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India’s Antibiotic Resistance and Lack of Access to Medicines
India has two diametrically opposed problems when it comes to antibiotics: many people die because they do not have access to antibiotics, while others contribute to the spread of antibiotic resistance when they overuse these drugs in situations where antibiotic use is not warranted, writes Alice Easton.
India has two diametrically opposed problems when it comes to antibiotics: many people die because they do not have access to antibiotics, while others contribute to the spread of antibiotic resistance when they overuse these drugs in situations where antibiotic use is not warranted. Antibiotic resistant bacteria can withstand treatment with one or more antibiotics, and antibiotic use paves the way for these bacterial strains to spread by selectively killing off bacteria that are not resistant. Antibiotic resistance is a major problem around the world, though lack of access to antibiotics is largely limited to the developing world.
In developed countries, the impact of antibiotic resistance in the short-term is lessened by the fact that many patients can afford to take a newer, more expensive antibiotics when antibiotic resistance causes the first-line treatment to fail. In India, many of the newest drugs are out of reach for poor patients. Pneumonia is still the number one killer of children in India, indicating that a large number of children do not have access to the medicines that have made mortality from pneumonia low in the developed world.
A second reason that so many children die of preventable infectious diseases is that only 40 percent of India’s children receive all the vaccines they are guaranteed under the Universal Immunization Program (UIP). Access to vaccines not included in the UIP is even lower. If more children were vaccinated for diseases like pneumonia, the demand for antibiotics to treat pneumonia would decrease. In turn, lesser use of antibiotics would mean less antibiotic resistance. Despite support from governmental agencies, and financial backing from the GAVI Alliance, efforts to include a vaccine against Hib (one of the causes of pneumonia) in the UIP have been held back by fierce opposition focusing on the paucity of data on Hib in India.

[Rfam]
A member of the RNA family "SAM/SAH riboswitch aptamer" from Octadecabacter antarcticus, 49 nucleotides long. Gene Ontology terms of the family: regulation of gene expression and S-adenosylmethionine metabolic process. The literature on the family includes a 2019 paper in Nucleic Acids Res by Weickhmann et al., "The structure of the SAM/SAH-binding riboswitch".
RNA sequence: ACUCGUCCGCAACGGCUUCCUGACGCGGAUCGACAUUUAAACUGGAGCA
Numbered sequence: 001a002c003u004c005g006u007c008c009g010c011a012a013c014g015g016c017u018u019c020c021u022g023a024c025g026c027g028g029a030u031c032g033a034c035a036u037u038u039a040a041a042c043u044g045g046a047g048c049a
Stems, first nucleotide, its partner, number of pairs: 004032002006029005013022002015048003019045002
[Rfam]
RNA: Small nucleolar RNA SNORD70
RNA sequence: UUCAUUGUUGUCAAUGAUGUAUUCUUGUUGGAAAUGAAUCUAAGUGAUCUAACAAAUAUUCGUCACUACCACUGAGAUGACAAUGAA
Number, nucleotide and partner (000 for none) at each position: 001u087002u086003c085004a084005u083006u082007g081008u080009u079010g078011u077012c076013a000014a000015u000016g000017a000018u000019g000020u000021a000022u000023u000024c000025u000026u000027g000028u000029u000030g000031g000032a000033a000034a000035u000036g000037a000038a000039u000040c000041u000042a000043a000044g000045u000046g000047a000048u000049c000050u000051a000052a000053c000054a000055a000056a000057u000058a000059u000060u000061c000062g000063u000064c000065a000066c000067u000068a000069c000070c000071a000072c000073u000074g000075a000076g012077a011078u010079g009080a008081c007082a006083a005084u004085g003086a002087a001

In contrast to settings where antibiotics are out of reach, in parts of the country where antibiotics are readily available (often urban areas), their inappropriate use creates an environment conducive to the development of resistance. According to IMS Health information, antibiotic purchases in the retail sector in India increased by about 40 percent between 2005 and 2009. The lack of enforcement of prescription-only laws coupled with the entrepreneurial spirit among some pharmacy owners means that this use is largely unchecked.
However, it would be premature to place all the blame on enterprising pharmacists when hospitals and clinics also contribute to the problem. Poor infection control procedures in many hospitals facilitate the spread of resistant infections among inpatients. Doctors prescribe antibiotics because they do not have access to the diagnostic tests they would need to pinpoint the cause of fever in their patients. They may overprescribe out of concern that their patients will be disappointed if they pay for a consultation but leave without a prescription for an antibiotic—though this argument is less convincing in rural areas where few patients know what an antibiotic is.
Widespread overuse of antibiotics means that where antibiotic resistance is tested for, it is usually found at alarming rates. Many hospitals publish the resistance data they collect, but reliable, nationwide, time-series data is unavailable. Even less is known about resistance rates outside hospitals. Media coverage of the worrisome findings at those hospitals that do test is often misdirected; blame is easily placed on specific facilities rather than recognizing the lack of surveillance in other hospitals.